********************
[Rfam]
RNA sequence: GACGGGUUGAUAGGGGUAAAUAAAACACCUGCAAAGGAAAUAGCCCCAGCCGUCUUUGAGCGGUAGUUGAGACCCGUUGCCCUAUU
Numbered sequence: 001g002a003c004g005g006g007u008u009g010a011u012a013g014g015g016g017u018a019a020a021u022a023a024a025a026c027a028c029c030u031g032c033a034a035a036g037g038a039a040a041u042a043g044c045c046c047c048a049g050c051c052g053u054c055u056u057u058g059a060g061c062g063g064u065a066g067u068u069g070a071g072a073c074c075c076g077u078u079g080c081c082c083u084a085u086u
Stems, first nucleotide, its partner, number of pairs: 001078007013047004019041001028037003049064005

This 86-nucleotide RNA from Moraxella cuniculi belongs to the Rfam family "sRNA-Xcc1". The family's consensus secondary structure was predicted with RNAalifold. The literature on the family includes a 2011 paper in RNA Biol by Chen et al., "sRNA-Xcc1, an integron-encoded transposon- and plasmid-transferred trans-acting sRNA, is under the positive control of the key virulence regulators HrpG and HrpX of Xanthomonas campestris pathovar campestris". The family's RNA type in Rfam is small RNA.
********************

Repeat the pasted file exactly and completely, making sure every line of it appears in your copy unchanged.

[Rfam]
RNA sequence: GACGGGUUGAUAGGGGUAAAUAAAACACCUGCAAAGGAAAUAGCCCCAGCCGUCUUUGAGCGGUAGUUGAGACCCGUUGCCCUAUU
Numbered sequence: 001g002a003c004g005g006g007u008u009g010a011u012a013g014g015g016g017u018a019a020a021u022a023a024a025a026c027a028c029c030u031g032c033a034a035a036g037g038a039a040a041u042a043g044c045c046c047c048a049g050c051c052g053u054c055u056u057u058g059a060g061c062g063g064u065a066g067u068u069g070a071g072a073c074c075c076g077u078u079g080c081c082c083u084a085u086u
Stems, first nucleotide, its partner, number of pairs: 001078007013047004019041001028037003049064005

This 86-nucleotide RNA from Moraxella cuniculi belongs to the Rfam family "sRNA-Xcc1". The family's consensus secondary structure was predicted with RNAalifold. The literature on the family includes a 2011 paper in RNA Biol by Chen et al., "sRNA-Xcc1, an integron-encoded transposon- and plasmid-transferred trans-acting sRNA, is under the positive control of the key virulence regulators HrpG and HrpX of Xanthomonas campestris pathovar campestris". The family's RNA type in Rfam is small RNA.